California Closets' Experiential Showrooms Boost Sales 20-30%
California Closets has reinvented and reinvigorated its stores thanks to a new strategic approach coupled with the introduction of next-gen experiential technology.
The retailer and manufacturer of custom closets and home organization solutions introduced a new store design in 2017, dubbed Showroom 2.0. The purpose of the new showrooms is to provide shoppers with a unified, destination experience powered by differentiated tech.
“We are a franchise system,” says Lisa Gold, director of showroom design, California Closets. “In the past our store owners would drive what the showroom looked like. A few years ago we decided as a brand that we really needed to set ourselves apart and have more of a gallery setting. We wanted to create a unified branded store that would look the same in Boise as it does in New York.”
While the brand is going for a unified approach to its stores, all of the retailer’s sales remain custom. The amount of personalization is limitless, making it impossible for a showroom to display all of the available options and designs. In the past, sales associates/designers relied on in-store samples, printed brochures and a host of digital photography housed in various locations to show clients the full breadth of its capabilities.
“Since we have an endless aisle there is no limit to what we can design for our customer,” says Gold. We can’t fit it all in the showroom. The idea was to create a tech table or a kiosk that was a portfolio of everything that we can do.”
California Closets partnered with Creative Realities on the development and implementation of a tech table experience at all of its Showroom 2.0 stores. Currently, 62 of the retailer’s 140 locations have been upgraded to 2.0 status and sport the tech-table experience, powered by Elo’s 42” and 46” touchscreen hardware. By year’s end the retailer hopes to have at least 110 of its franchisees converted to Showroom 2.0.
“The tech table has not only taken us into the 21st century but allowed us to have more control over what we are sharing with customers and keeping it as current as possible,” says Carolyn Goodman, senior director of customer experience, California Closets.
The tech table touchscreens are front and center at the 2.0 locations and are mounted in a style reminiscent of a mid-century drafting table. The tables are designed to cater to two very distinct California Closets customers. Those that require and desire a guided experience with a designer as well as its more tech-savvy shoppers that prefer to navigate the tech table experience on their own.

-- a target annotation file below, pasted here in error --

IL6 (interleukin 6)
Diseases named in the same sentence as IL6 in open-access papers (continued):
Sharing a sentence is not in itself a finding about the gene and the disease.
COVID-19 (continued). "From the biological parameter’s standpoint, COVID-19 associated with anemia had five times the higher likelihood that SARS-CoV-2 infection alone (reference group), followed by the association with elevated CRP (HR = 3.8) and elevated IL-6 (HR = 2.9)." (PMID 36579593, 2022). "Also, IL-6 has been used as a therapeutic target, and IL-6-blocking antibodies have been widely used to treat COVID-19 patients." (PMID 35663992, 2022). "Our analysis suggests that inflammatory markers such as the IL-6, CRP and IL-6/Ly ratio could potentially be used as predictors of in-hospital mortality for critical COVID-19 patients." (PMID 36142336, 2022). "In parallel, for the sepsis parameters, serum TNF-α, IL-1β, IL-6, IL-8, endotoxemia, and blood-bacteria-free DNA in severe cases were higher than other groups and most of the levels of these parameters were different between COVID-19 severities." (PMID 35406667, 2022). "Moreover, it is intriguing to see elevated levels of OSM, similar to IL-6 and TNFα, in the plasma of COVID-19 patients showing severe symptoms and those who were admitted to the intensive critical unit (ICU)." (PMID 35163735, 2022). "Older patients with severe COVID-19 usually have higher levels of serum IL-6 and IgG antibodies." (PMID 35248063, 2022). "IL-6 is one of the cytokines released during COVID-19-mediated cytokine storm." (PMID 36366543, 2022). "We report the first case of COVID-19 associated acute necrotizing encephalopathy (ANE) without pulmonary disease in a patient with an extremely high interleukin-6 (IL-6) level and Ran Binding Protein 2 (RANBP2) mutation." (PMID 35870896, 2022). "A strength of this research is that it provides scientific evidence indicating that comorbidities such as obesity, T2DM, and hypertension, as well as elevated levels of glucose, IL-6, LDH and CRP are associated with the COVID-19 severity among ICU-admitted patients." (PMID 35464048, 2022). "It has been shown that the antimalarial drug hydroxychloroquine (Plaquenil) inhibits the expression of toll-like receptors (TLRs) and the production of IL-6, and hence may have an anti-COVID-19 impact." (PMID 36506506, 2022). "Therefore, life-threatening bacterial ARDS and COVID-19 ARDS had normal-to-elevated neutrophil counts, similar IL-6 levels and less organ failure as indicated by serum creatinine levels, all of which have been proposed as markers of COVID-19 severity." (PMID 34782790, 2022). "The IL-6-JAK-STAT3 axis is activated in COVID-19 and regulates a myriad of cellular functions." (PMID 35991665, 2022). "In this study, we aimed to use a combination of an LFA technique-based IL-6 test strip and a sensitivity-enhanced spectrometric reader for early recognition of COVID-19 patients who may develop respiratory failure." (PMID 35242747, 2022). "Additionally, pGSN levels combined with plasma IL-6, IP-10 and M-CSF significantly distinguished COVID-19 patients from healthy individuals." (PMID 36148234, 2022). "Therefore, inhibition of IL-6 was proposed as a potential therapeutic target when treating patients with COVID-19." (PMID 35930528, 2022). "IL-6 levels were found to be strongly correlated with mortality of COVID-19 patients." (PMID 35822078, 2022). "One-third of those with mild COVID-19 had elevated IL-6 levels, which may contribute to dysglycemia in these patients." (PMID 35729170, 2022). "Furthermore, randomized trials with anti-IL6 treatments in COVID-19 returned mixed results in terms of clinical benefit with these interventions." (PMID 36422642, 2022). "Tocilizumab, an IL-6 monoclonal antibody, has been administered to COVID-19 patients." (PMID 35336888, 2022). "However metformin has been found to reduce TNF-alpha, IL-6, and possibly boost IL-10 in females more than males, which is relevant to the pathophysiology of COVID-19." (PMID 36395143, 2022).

“The tech table has become a way to educate the self-shopper,” says Gold. “It has just enough aspiration and inspiration that if the customer is alone they will be inspired and educated at the same time.”
In addition to the infusion of technology into the in-store experience, Showroom 2.0 marks a significant strategic realignment for the brand. Traditionally, showrooms were attached to a production facility, typically located in an industrial part of town. Under the new model stores are being relocated to shopping centers that feature key anchor stores that align with the brand’s demographic.
The tech table and real estate approach has breathed new life into California Closets, both from an experiential and revenue perspective. A large portion of initial consultations occur in the customer’s home. And as can be expected, getting a client to visit a store after the in-home consultation is the hallmark of a successful path to purchase.
This increased rate of in-store sales following an in-home consolation is high for both traditional and 2.0 showrooms. However, thanks to the improved location and aesthetics of the new stores, coupled with the availability of cutting-edge tech, 2.0 stores have an edge over their old-school counterparts.
In fact, customers that visit a 2.0 location following their in-home consultation spend 20% to 30% more than under the traditional model.
As California Closets continues to roll out its Showroom 2.0 concept across the chain, the retailer is already hard at work developing the next generation of its game-changing tech table.
“The next iteration of the tech table will simplify the experience as well as feature some technical enhancements,” says Beth Warren, SVP of experience and planning, Creative Realities. “It will feature functionality that will allow the customer to schedule an appointment with a designer, input personal information, and e-mail themselves product info.”
The new tech table software is currently in beta testing and should begin wide-spread deployment across the chain by late spring.